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Summer 2013 Legal Corner

New industry trends include monetization, consolidation

            Many municipalities, both in Pennsylvania and across the country, are monetizing their water and/or sewer systems in an attempt to offload excessive debt and satisfy other outstanding financial liabilities, such as underfunded pension plans. At the same time, municipalities and other political subdivisions have begun to consider the consolidation of their systems into joint-municipal and regional authorities, allowing them to increase system efficiencies through economies of scale while at the same time bringing some measure of rate relief to their customers. This parallels a consolidation trend seen among privately held water companies. While both trends raise issues that must be thoroughly  evaluated, they both are being utilized as solutions to a number of problems faced by municipalities with growing debt obligations and deteriorating critical infrastructure.

 

Allentown concession

            The most recent example in Pennsylvania of the trend towards monetization of municipally-owned water and sewer assets comes by way of Allentown, in Lehigh County. After an extensive, multi-round competitive bidding process, the city awarded a 50-year lease of its water and sewer systems to the Lehigh County Authority for $220 million, edging out offers from several investor-owned entities. In addition, the Lehigh County Authority will pay Allentown an inflation-adjusted royalty payment of $500,000 per year. The city had been seeking royalty payments as high as $2.5 million. Major considerations prompting Allentown to offer its system up for lease include outstanding water and sewer bonds and the city’s pension plans, woefully underfunded by as much as $170 million.

            Allentown’s decision to monetize its water and sewer systems was not without controversy. Concerns were expressed by Lehigh county commissioners and even Allentown city council members regarding what was perceived by some as a “bailout” for Allentown that would tie up valuable city assets and in turn burden the Lehigh County Authority with excessive debt. While Allentown chose to bid out a long-term lease of its assets, it is not uncommon for municipalities to sell the entirety of their utility assets.  Common concerns in these arrangements include the retention of local jobs, the ability to control rates, service quality and the maintenance of operational and technical standards, all of which must be thoroughly anticipated in any well executed plan.

            In choosing to monetize its water and sewer system, Allentown joins the ranks of other communities that have taken a similar approach, including Bayonne, New Jersey and Rialto, California. Bayonne, for example, granted a concession of its water system to a joint-venture between an investor-owned utility and a group of equity investors, which in turn awarded an operations and maintenance contract to the investor-owned utility. This approach allowed for the dual leveraging of outside capital and extensive operational experience to greatly improve the existing system. Rialto has a similar arrangement relying on a public-private concession model. In Texas, the city of Fort Worth recently appointed a task force to address the cost of water service and is considering amongst its options a potential lease of city water system assets.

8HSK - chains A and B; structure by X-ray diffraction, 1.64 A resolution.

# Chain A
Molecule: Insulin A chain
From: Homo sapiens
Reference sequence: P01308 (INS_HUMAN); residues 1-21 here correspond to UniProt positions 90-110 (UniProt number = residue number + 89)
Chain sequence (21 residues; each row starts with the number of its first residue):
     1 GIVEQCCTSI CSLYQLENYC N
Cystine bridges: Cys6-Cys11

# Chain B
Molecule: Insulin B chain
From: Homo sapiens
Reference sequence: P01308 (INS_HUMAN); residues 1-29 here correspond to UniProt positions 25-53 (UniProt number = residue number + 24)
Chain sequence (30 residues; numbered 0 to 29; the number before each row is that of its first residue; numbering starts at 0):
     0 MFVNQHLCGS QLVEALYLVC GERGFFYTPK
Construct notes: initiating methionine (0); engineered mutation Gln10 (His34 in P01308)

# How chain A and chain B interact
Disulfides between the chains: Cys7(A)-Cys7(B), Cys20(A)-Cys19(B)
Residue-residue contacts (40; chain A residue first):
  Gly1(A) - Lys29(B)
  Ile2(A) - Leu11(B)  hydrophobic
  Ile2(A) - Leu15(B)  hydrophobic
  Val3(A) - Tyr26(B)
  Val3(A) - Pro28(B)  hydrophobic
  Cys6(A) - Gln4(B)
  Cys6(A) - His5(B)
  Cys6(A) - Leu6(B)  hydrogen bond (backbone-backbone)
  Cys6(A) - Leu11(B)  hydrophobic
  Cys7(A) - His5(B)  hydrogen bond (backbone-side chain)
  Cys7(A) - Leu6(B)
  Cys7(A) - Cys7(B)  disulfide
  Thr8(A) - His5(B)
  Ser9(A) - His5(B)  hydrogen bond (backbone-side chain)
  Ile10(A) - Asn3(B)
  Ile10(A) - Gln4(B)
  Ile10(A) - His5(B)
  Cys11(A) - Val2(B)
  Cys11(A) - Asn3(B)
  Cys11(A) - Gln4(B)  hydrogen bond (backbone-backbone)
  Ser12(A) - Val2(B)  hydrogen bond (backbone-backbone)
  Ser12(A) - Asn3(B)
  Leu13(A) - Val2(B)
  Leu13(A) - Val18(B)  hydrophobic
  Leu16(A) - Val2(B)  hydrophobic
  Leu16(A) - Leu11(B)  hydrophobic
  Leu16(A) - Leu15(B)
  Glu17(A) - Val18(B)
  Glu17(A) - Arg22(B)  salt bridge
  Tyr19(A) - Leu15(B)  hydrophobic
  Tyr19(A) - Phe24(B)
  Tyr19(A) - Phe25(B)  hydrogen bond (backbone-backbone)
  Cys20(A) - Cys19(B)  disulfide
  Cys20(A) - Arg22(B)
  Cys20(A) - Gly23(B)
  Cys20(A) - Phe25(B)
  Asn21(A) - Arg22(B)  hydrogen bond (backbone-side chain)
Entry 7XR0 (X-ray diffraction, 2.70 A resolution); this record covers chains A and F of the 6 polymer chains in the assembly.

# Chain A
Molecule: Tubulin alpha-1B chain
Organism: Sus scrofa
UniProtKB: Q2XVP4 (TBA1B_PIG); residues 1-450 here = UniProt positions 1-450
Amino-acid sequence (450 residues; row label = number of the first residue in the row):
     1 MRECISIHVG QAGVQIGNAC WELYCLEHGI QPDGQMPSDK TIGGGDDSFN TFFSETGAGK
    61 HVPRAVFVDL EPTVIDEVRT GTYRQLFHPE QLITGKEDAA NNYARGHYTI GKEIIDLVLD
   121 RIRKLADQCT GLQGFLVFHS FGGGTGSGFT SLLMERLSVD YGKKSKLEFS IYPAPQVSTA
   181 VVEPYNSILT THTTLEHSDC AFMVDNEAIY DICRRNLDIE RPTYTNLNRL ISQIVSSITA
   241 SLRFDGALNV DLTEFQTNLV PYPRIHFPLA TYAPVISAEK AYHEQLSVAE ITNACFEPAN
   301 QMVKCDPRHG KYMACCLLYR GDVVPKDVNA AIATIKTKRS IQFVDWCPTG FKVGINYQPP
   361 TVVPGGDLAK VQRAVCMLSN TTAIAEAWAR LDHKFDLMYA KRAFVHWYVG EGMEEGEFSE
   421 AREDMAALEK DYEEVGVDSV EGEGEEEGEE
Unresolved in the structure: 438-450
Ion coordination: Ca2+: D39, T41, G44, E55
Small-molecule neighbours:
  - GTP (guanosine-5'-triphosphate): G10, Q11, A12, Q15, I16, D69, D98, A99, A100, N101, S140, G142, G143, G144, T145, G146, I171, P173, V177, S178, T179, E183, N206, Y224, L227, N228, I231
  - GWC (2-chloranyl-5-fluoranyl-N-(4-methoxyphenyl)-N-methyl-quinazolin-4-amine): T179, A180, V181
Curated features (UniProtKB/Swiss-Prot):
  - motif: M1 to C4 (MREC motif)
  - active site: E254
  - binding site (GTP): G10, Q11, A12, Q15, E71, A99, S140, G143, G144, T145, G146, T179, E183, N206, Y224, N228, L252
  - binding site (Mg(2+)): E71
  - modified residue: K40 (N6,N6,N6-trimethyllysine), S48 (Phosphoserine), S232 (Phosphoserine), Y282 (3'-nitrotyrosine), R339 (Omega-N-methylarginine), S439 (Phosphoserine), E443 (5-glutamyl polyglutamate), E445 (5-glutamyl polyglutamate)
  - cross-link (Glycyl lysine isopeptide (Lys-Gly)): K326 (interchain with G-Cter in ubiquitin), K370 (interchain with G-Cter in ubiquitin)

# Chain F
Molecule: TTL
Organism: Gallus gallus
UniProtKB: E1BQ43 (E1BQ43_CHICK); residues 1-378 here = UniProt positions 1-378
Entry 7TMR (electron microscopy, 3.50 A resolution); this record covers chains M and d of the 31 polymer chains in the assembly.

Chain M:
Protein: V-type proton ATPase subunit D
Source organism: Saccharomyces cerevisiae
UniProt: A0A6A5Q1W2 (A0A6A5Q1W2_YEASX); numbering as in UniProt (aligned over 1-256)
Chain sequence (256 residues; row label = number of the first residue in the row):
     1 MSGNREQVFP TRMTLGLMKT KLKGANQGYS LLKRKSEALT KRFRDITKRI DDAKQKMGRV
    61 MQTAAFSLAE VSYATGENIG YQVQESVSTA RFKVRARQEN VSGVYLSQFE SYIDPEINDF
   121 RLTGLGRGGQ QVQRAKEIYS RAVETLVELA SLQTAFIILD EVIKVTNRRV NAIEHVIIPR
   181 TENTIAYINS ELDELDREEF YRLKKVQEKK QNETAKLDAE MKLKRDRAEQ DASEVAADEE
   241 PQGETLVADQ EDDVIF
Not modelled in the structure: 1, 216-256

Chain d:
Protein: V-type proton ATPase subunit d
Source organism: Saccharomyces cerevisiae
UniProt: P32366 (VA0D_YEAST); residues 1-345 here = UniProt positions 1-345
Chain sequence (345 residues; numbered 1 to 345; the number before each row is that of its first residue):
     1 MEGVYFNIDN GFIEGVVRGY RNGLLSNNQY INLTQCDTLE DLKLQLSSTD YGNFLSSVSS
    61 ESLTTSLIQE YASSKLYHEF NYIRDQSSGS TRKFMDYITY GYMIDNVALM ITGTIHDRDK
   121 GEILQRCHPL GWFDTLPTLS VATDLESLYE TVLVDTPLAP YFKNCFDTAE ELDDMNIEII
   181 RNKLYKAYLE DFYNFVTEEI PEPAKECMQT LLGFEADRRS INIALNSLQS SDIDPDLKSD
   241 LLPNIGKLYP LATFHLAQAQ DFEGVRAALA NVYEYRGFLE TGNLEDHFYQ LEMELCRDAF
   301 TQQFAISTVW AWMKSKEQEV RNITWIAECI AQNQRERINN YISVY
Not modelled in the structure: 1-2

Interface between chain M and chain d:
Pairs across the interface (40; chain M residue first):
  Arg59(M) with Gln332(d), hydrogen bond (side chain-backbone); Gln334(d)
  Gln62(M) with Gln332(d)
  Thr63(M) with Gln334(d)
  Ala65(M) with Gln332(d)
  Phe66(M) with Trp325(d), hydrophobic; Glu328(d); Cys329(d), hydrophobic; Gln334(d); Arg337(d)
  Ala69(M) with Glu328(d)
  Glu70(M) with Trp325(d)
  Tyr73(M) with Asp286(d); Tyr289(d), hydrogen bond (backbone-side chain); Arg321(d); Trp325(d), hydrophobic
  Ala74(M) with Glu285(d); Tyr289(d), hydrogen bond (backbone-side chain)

System consolidation

            Not all communities need (or want) to directly monetize their water and sewer assets to pay down current obligations, but many have recognized the efficiencies that may be gained through economies of scale and the combining of operational expertise. This is particularly true in a capital intensive industry that is seen by some as highly fragmented and plagued by inefficiencies. This has led to increased interest in regional consolidation of water and sewer systems, either through the acquisition of small developer-owned community systems or the combination of multiple municipal systems into a single regional authority. In Maryland, for example, Harford County and several municipalities have undertaken extensive studies in considering whether and how to create a joint authority to own and operate the water and sewer assets of the member political subdivisions. By combining their systems and dramatically increasing the overall number of customers, it is hoped that ratepayers will see a decrease in rates, or less than otherwise projected rate increases, while providing better access to the capital needed to invest in system improvements. The Board of Supervisors for Fulton County, New York is also considering a consolidation into a cost-effective regional water and wastewater collection and treatment system as a way to promote economic growth for its constituents.

 

Trends to continue

            Monetization and consolidation of utility assets present numerous significant issues, many of which are highly complex, and each of which must be carefully and thoroughly addressed in the multiple stages of planning and implementation, typically done through a progressive series of coordinated legal, technical and financial assessments. This is especially true when dealing with political subdivisions as opposed to the private sector. In all cases, early stakeholder engagement is essential. Despite the complexities, municipalities are continuing to opt to monetize and/or consolidate their systems. Because it is not expected that the financial plight of municipalities will improve anytime soon, this trend should continue and grow in the future.

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